Breast cancer survivor helps patients with woodcraft

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OCOEE, Fla. — Some say not all heroes wear capes, but in the case of Pam Bozkurt, that’s true. She uses her spare time to spin a wooden wig stand and usually wears jeans, a T-shirt, and a face shield.


What you need to know

  • According to Dr. Nikita Shah, an oncologist at Orlando Heath, the cure rate for breast cancer is about 95% if detected early.
  • Breast cancer can manifest in many ways, including lumps, nipple discharge, and changes in skin color and texture.
  • Dr. Shah recommends three effective methods for early detection. These are monthly self-exams, annual exams by your health care provider, and annual mammograms.
  • Treatments for breast cancer range from surgery to chemotherapy and radiation therapy. Officials say treatment depends on detection and how advanced the cancer is.

Doctors diagnosed Bozkurt with breast cancer more than two years ago after a routine mammogram. Cancer runs in her family, with her sister and her aunt receiving similar diagnoses, but at her age, the news still caught her off guard.

“Many of the women diagnosed with breast cancer are younger than me,” Bozkurt said. “I was diagnosed at 66, so I thought, ‘No, this is not me.’”

She said she was lucky to catch it early and only needed minimal treatment, including a lumpectomy and radiation therapy.

“They said they were glad they didn’t have to undergo chemotherapy,” Bozkurt said. “So I just dedicated myself to the great doctors at the university.” orlando health

Just before his diagnosis, Bozkurt began learning how to turn wood. She said it started as a hobby for her during the coronavirus pandemic, but it quickly became her passion as she realized there were few rules and she could create beautiful things.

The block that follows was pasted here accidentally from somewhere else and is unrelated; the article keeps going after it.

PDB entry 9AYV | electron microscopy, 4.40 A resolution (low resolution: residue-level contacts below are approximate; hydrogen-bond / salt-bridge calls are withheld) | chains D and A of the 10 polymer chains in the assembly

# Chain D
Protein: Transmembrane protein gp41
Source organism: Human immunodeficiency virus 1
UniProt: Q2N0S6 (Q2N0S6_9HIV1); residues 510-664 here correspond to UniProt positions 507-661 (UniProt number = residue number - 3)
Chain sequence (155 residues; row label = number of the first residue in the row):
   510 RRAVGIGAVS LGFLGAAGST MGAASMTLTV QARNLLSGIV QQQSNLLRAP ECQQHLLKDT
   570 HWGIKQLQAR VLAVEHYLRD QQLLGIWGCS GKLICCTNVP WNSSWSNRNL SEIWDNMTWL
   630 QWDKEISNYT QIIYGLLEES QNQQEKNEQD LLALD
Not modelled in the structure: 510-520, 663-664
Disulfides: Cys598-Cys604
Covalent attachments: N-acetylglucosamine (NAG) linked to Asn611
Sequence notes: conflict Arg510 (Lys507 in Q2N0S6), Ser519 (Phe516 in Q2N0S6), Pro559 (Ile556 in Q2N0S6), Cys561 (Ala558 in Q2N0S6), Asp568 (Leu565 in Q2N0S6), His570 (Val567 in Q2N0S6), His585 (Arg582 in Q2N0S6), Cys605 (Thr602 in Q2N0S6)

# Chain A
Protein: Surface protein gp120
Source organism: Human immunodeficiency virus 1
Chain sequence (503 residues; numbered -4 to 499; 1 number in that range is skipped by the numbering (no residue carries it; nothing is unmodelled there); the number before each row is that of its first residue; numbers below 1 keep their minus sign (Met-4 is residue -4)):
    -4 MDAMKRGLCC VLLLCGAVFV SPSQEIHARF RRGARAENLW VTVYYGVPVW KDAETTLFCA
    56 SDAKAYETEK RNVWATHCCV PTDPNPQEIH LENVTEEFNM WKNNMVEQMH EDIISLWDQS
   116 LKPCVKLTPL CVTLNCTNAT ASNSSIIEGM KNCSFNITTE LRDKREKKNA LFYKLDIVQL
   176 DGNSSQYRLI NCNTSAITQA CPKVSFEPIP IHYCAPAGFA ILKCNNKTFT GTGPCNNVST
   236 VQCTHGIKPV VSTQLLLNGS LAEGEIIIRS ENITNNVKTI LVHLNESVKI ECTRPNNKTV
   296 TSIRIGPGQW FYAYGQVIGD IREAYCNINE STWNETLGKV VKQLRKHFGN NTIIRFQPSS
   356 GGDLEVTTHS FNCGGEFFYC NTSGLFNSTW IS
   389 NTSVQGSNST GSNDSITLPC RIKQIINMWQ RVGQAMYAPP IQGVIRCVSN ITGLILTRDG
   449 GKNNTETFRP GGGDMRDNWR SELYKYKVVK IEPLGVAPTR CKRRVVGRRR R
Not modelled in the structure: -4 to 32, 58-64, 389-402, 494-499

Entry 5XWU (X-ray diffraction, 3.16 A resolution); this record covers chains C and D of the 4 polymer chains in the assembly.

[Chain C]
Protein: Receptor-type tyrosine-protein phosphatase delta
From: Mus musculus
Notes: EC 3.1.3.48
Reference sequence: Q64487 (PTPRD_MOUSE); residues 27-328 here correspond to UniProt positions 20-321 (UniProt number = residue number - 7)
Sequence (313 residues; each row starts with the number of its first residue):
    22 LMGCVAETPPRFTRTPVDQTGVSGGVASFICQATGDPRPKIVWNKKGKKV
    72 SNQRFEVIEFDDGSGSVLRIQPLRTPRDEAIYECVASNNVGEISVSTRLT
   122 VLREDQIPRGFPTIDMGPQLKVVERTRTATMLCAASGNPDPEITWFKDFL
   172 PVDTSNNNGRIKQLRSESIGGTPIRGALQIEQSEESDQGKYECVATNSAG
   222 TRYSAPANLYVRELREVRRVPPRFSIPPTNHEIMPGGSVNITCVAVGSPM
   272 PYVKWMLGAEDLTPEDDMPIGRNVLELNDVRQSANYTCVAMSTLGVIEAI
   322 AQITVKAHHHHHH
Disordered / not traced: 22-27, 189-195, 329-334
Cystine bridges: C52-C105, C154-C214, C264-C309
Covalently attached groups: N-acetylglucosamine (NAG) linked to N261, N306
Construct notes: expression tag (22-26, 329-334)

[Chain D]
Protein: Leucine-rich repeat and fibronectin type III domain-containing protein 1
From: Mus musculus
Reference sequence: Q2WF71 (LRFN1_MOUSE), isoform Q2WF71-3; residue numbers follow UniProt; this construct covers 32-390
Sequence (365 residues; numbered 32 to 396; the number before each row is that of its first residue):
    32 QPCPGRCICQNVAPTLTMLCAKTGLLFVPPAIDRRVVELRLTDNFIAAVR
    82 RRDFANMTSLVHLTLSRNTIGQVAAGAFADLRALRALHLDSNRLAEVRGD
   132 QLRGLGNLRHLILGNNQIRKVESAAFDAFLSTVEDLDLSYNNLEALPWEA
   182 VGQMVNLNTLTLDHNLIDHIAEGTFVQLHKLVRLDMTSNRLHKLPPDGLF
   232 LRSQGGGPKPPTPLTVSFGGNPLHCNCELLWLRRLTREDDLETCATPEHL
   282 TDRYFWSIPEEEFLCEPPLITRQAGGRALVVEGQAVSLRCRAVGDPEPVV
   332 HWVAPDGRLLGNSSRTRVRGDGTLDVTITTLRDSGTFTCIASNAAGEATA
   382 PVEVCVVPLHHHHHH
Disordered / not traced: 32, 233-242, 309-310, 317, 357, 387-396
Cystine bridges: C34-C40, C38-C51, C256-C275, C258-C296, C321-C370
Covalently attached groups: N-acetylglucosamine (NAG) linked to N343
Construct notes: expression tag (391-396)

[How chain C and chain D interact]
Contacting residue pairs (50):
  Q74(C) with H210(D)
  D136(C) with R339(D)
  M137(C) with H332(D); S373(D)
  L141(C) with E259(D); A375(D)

Bozkurt said that despite having to incorporate radiation treatments into his weekly routine, wood-turning actually helped him get through that difficult time without cancer.

“It should have happened, but it didn’t. It was good because I was depressed and the people I talked to were great, some of them knew what I was going through. “Some people were willing to help,” she said.

Bozkurt said she did not lose her hair because she did not receive chemotherapy, even though she was surrounded by other patients who experienced hair loss during radiation therapy.

As time passed and the treatment was over, the idea of ​​rotating a wooden wig stand came to mind.

She said she pitched the idea to several members of the Woodturning Club and once they agreed, she took the idea to her friends at Orlando Health. After getting the OK from the hospital, the project started and hasn’t stopped since then.

Bozkurt said she and other club members have donated dozens of wig stands between Orlando Health and, most recently, Advent Health.

“That’s something the club will continue to do,” Bozkurt said. “We will continue to donate.”

Dr. Nikita Shah, section leader for breast cancer oncology at Orlando Health, said because there are many different types of cancer and treatments, early detection is a patient’s best chance of survival. There is a 95% cure rate for women with monthly self-exams and yearly mammograms once they turn 40, or sooner if they are at high risk, Shah said.

But just as important as treating the body is treating the mind and the patient, Shah said, just as important to healing.

“Sometimes you’re just talking to someone who’s been through it.” [it]Who can reassure the patient, “Well, you may not be feeling well now, but in three months this condition will be better.” And I would look back and say, “Hey,” that wasn’t the worst thing I had to do. So just having all of these resources available makes a huge difference,” Shah said.

She says that in rare cases, men can also be diagnosed with breast cancer, so it’s important to know your body, follow recommendations for early detection, and know what you want. said.

“Breast cancer manifests as a lump in the breast, a discharge from the nipple, and a change in color or perhaps texture of the skin around the breast,” says Shah.

Although Bozkurt’s previous scans were clear, she credits early detection and getting through the diagnosis to her yearly mammograms, as well as the support of her woodworking club and family.



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